[openstack-dev] Announcing Ekko -- Scalable block-based backup for OpenStack
samuel at yaple.net
Wed Jan 27 23:15:02 UTC 2016
On Wed, Jan 27, 2016 at 8:19 PM, Fausto Marzi <fausto.marzi at gmail.com>
> Hi Sam,
> After our conversation, I have few questions and consideration about Ekko,
> mainly on how it works et similar. Also to make available to the community
> our discussions:
> - In understand you are placing a backup-agent on the compute
> node and execute actions interacting directly with the hypervisor. I’m
> thinking that while Ekko execute this actions, the Nova service have no
> visibility whatsoever of this. I do not think is a good idea to execute
> actions directly on the hypervisor without interacting with the Nova API.
This is not an ideal situation, no. Nova should be aware of what we are
doing and when we are doing it. We are aware of this and plan on purposing
ways to be better integrated with Nova (and Cinder for that matter).
> - On your assumptions, you said that Nova snapshots creation
> generate a VM downtime. I don’t think the assumption is correct, at least
> in Kilo, Liberty and Mitaka. The only downtime you may have related to the
> snapshot, is when you merge back the snapshot to the original root image,
> and this is not our case here.
For Kilo and up Nova does leverage the live snapshot allowing for a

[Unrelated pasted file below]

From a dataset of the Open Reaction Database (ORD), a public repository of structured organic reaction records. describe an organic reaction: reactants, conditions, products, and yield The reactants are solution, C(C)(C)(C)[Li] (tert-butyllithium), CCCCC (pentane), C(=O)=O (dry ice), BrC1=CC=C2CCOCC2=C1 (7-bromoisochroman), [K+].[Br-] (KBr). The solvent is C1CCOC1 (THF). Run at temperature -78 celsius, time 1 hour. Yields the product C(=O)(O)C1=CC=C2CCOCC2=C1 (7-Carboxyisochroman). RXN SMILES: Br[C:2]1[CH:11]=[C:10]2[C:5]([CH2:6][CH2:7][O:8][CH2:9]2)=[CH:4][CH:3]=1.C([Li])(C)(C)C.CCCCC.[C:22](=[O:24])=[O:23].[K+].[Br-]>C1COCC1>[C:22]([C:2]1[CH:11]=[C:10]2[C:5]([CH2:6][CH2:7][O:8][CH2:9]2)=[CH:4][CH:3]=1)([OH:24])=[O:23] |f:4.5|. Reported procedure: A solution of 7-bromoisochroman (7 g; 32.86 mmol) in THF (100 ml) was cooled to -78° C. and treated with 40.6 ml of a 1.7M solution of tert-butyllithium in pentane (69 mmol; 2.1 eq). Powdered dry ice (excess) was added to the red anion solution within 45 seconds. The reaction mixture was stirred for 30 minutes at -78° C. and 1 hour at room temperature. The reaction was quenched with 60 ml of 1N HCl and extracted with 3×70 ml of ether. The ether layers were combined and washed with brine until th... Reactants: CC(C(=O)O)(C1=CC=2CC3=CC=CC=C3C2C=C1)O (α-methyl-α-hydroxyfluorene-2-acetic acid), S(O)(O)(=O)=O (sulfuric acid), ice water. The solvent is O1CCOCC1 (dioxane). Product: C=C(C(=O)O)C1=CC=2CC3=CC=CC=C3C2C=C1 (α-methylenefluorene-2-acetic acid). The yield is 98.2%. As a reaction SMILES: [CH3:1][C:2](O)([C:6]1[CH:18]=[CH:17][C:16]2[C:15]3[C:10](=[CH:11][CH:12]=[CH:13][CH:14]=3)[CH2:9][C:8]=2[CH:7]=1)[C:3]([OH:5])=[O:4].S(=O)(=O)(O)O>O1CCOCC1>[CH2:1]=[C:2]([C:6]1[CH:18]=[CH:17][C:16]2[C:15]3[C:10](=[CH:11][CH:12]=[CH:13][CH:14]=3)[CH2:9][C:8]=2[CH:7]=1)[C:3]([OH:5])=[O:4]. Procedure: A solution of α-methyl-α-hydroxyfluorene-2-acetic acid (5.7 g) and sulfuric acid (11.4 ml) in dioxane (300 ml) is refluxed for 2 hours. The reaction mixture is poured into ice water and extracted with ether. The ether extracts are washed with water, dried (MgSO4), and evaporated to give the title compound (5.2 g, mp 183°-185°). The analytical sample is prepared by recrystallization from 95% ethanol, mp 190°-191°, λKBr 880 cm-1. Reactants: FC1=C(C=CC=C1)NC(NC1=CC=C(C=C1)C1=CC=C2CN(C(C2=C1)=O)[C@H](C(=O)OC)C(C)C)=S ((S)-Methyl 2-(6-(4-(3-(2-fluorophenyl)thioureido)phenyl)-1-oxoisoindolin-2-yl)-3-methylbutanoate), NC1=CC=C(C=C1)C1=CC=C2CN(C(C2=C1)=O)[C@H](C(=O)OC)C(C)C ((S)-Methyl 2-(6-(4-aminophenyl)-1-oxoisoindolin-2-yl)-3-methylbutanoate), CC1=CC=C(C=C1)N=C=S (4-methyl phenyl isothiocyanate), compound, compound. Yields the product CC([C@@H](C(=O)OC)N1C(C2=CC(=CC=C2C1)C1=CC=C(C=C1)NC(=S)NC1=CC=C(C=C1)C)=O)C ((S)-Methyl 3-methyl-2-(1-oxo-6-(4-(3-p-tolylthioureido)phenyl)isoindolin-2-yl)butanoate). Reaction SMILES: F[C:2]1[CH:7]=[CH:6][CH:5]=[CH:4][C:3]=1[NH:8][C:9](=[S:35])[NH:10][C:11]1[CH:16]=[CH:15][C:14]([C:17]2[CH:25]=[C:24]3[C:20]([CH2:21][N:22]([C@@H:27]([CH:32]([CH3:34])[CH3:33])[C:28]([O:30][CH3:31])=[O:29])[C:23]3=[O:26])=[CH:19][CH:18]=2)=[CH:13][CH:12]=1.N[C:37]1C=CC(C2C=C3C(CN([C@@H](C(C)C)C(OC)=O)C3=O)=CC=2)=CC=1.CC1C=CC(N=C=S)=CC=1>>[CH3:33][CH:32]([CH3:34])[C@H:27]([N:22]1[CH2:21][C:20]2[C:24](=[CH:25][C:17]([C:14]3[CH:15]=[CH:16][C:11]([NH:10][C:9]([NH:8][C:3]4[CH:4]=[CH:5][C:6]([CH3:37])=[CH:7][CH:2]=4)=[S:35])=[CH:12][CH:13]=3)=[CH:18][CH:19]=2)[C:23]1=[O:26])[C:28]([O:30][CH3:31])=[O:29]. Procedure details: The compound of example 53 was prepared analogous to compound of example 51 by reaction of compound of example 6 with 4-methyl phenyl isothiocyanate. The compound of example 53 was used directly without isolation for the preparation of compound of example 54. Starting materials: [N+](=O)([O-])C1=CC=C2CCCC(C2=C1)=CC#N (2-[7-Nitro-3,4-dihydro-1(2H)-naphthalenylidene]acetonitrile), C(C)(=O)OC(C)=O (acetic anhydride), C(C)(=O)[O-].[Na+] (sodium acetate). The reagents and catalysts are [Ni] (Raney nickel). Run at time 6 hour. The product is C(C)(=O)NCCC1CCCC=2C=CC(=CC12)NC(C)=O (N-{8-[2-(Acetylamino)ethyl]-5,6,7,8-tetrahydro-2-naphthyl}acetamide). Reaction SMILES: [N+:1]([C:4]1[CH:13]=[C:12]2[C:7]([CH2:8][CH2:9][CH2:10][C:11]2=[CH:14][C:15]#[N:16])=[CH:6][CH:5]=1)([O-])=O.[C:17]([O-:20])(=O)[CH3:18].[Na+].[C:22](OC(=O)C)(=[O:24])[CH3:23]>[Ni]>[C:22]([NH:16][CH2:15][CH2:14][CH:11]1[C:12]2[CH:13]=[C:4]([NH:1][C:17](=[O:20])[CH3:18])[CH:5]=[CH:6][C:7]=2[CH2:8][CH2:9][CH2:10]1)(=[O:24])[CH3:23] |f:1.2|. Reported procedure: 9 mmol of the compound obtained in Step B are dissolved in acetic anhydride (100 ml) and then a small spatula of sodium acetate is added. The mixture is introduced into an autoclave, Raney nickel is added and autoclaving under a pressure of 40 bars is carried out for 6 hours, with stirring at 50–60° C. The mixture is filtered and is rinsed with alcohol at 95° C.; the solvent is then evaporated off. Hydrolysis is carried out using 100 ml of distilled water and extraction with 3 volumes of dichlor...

snapshot without placing the instance into a Paused state. That is correct.
Some of the same underlying functions are used for the IncrementalBackup
feature of QEMU as well. So you are right its not fair to say that
snapshots always cause downtime as that hasn't been the case since Kilo.
> - How the restore would work? If you do a restore of the VM and
> the record of that VM instance is not available in the Nova DB (i.e.
> restoring a VM on a newly installed Openstack cloud, or in another
> region, or after a vm has beed destroyed)what would happen? How do you
> manage the consistency of the data between Nova DB and VM status
Restore has two pieces. The one we are definitely implementing is restoring
an backup image to a glance image. At that point anyone could start an
instance off of it. Additionally, it _could_ be restored directly back to
the instance in question by powering off the instance and restoring the
data directly back then starting the instance again.
> - If you execute a backup of the VM image file without executing
> a backup of the related VM metadata information (in the shortest time frame
> as possible) there are chances the backup can be inconsistent.
I don't see how VM metadata information has anything to do with a proper
backup of the data in this case.
> - How the restore would happen if on that moment Keystone or Swift is not
How does anything happen if Keystone isn't available? User can't auth so
> - Does the backup that Ekko execute, generates bootable image?
> If not, the image is not usable and the restore process will take longer to
> execute the steps to make the image bootable.
The backup Ekko would take would be a bit-for-bit copy of what is on the